15. …when he’s ready to quit and you aren’t and when you’re ready to quit and he isn’t and when he’s ready to quit and you aren’t and when you’re ready to quit and he isn’t and when you break out into fights the parts of which, these evenings, won’t be played by you and he but by Mr. and Mrs. Addiction.

Cigarette (2)16. …and then, when you get pregnant and it seems so easy to put them down and the two of you can breathe for as long as a Lily sprouts inside of you, and you do not smoke and you do not smoke and you do not smoke and you barely even think about it.

17. …and when your Lily is outside of your body blooming her own beauty without the aid of your body’s chemistry and your body begins to fail you from the C-section and you get an infection and you get postpartum depression and you have to abandon breastfeeding for all the medications the doctors are making you take and you feel like you’re suckling at the teat of pain everyday and its milk is pouring into you with such force, you’re already sputtering. It’s already choking you.

18. …and if you can’t breathe anyway from all the anxiety and the good hormones have abandoned you and your daughter’s okay where you can see her from the balcony that without the nicotine you feel like jumping off and besides, the balcony glass keeps the smoke away from her and she can’t imitate this part of you yet, then why not, your brain prattles on and on, Why. Not. Just one won’t kill you.

19. …when Just One becomes five and five becomes eight and eight becomes twelve and then you’re back to twenty, where your husband is back, too, and you feel so guilty because this time, you are the one who brought the bones home and this time, you tried to lie for a minute like you didn’t even have them and this time, when you admitted you did, he wanted them, too.

20. …and when the guilt and shame of what you’re doing to your family–though no one can afford it financially or physically or spiritually–nor can they afford to fix it for you, and you try to convince yourself the when of #1 isn’t then, it’s now, and family is a thing to be feared again, only the one they should fear most is you, that’s when it really gets to you.

My dearest Lily June, those twenty cigarettes add up faster than it takes to read the reasons why I’ve smoked them, and I promise you, kiddo, this Sunday I’ve set my quit date, and I will give them up.

I will give them up for you, and for me and for your daddy because I love us three and I don’t want you to ever try that one, just one, that sets the dominoes going on the Goldberg machine that might kill you. Domino_effect (2)Picture Credits:

13 thoughts on “When–In Which I Am So Sorry for Failing You (and Myself, Too)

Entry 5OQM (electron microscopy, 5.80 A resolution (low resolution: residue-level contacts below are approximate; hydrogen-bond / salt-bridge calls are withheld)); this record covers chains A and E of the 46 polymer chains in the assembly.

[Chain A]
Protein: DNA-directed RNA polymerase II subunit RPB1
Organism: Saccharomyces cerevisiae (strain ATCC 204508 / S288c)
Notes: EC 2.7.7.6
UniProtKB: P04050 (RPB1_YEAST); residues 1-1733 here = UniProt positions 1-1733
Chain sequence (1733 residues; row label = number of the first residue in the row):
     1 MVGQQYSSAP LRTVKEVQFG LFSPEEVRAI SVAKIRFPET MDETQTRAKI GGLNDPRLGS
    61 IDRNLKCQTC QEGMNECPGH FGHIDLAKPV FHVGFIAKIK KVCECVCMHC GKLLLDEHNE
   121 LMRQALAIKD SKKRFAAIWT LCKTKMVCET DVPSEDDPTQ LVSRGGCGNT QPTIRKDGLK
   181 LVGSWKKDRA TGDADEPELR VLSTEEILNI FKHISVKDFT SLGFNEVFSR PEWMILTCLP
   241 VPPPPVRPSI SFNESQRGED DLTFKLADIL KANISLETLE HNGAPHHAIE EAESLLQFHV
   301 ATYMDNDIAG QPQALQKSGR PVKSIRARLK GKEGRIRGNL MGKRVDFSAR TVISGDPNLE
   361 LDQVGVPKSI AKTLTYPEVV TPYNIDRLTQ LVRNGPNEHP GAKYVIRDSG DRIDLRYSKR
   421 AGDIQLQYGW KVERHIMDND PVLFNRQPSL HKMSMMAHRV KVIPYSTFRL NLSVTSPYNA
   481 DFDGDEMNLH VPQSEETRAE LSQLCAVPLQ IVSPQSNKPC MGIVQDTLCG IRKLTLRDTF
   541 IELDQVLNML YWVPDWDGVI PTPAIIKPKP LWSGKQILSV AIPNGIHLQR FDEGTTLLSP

1. charlieeasterfield says:

    Go Girleen! And hugs from me too….if only metaphorical. I’ve been falling on and off that auld road….the days of grace, between the days of falling for them again, are mercifully growing every time …..won’t it feel brilliant when we’re home and dry! I wish you all good things! x

    Liked by 1 person

  2. originaltitle says:

    Fantastically written. Addiction is excritiating: living in our DNA, waiting in our veins to trip us up, sparked into a brush fire by our lived experiences. You are a wonderful mother for sharing your struggle with your daughter so she can avoid the pitfalls later in life and for fighting the good fight against the ever present temptations. Though you may struggle from time to time, never forget that you are stronger every day and that your efforts are not in vain. You have not failed, you are human. Beautiful post and a wonderful goal to quit smoking for your daughter’s sake. I wish you much luck and success in your journey. Thanks for sharing your striking words.

    Liked by 1 person

  3. janeshinger says:

    Before reading this blog I was thinking to try cigarette once but after reading your blog I have decided to stay miles away from it. One never know when his first experiment with cigarettes become a life long addiction.
    I am glad your husband in his sleeps kissed you and you don’t leave grad school cause mam your writing just stopped me from accepting a devious addiction of cigarette.

    Liked by 1 person

  4. raphaela99 says:

    Sweetheart, I smoked from the age of nine. I have up at 15 and then started again briefly at 18. You can do this, I know you can. Thankyou for sharing. My heart broke for what you have gone through. Xxx

    Liked by 1 person

  5. charlieeasterfield says:

    I ‘liked’ this when I first read it…but was unable to comment then, so it must have been a “Yes, smoking AGAIN!” time….I’ve been on and off them all year…and remember trying to give up at least 27 years ago! It’s THE most insidious addiction…and I’ve known a few! And to have a co-addict in the house is impossible! Good luck!! xxx

    Liked by 1 person